Freshman Abigail Heringer has taken the Northwest Conference by storm this season. As a first year athlete, Heringer has finished consistently within the top-five players at almost every match this fall season.
As a freshman just making her NCAA Division III debut, Heringer has shown the competition that she is a talented golfer and is a strong asset for the Linfield’s women’s golf program.
Heringer picked up her golf clubs at the tender age of four as her grandparents lived right by a golf course and enjoyed the game themselves. She started to take part competitively in the sport in middle school with her membership to the Salem Golf Club, as well as competing for South Salem High School’s golf team.
“Golf takes a lot of practice for everybody,” Heringer said when asked if her natural talent helped contribute to her success in the sport. “It’s definitely not something you can just pick up.”
A natural strength Heringer does have however is good patience. This personality trait she admits has helped her become a better golfer.
“I guess that’s what may make me naturally good at golf is my patience, but the technical stuff definitely only comes with lots of practice,” Heringer said.
As the years went on, Heringer began to lose interest in the sport. She admits that at the beginning of high school, she struggled with golf and felt as if she was falling out of love with the sport.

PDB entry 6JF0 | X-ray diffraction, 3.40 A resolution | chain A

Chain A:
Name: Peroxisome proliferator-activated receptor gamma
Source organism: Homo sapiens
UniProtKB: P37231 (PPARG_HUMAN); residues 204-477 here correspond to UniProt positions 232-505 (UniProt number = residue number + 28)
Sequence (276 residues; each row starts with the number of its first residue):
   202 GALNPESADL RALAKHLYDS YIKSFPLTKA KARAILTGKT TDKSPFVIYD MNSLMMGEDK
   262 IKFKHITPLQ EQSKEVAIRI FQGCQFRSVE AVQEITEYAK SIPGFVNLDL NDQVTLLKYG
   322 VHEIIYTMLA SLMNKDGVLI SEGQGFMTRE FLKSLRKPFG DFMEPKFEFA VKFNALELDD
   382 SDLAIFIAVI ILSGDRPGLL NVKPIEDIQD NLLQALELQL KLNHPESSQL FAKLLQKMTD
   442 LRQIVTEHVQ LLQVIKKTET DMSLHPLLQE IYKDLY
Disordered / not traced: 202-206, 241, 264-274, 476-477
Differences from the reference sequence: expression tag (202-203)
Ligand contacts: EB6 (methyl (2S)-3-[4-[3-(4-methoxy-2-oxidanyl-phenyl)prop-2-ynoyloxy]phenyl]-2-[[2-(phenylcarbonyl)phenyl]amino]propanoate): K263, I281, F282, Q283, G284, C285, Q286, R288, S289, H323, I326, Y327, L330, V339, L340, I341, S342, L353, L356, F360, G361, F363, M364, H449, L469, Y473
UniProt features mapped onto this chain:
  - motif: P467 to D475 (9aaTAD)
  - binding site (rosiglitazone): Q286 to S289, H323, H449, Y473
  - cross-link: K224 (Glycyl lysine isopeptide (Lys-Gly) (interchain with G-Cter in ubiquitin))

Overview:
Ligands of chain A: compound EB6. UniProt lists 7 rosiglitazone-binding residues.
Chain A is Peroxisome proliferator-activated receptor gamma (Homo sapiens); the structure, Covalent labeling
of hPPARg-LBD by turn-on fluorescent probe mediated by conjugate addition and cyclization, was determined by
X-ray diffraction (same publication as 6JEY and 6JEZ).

“When I met the golf coach that I have now, he showed me a different side of golf, if it wasn’t for him I wouldn’t be playing golf here at Linfield. He always knew how to push me as a player and eventually convinced me to play in college,” Heringer said.
Another person who has influenced her golf career is her own grandmother, who introduced Heringer to her high school coach and always supported Heringer during her high school matches.
“She never put the emphasis on winning,” Heringer said. “She was always more focused on whether I was having fun with the sport and not ‘in it to win it.’”
Heringer’s greatest strength she admits isn’t her swing, but her strong mental game.
“I’m relatively short compared to other players in the conference, so obviously hitting for distance isn’t my greatest strength. But when you see me competing you’ll never see me look upset or throwing my clubs and I think that’s one of the things that help me do really well is that I don’t let one bad shot ruin my game,” Heringer said.
Heringer’s mental strength and positive attitude has also proven to be a huge asset for the team as she strives to keep her team looking forward and staying positive.
“I want to help maintain a fun and light atmosphere,” Heringer said. “I like to ask my team mates how they did and listen to what they think they did well in and what they think they need to work on. I also like to point out the brighter side of my team mate’s playing during certain rounds.”
In terms of goals and aspirations for this season, Heringer is looking forward to working on becoming a more consistent player.
“Score-wise, I would love to hit in the 70’s more consistently,” Heringer said. She also expresses that she wants to continue to maintain a healthy relationship with the game and enjoy golfing for the rest of her Linfield career.
The women’s golf program’s next tournament will be a home dual meet against Lewis and Clark College on Oct. 20 at Michelbook Country Club.
By Camille Weber/Sports columnist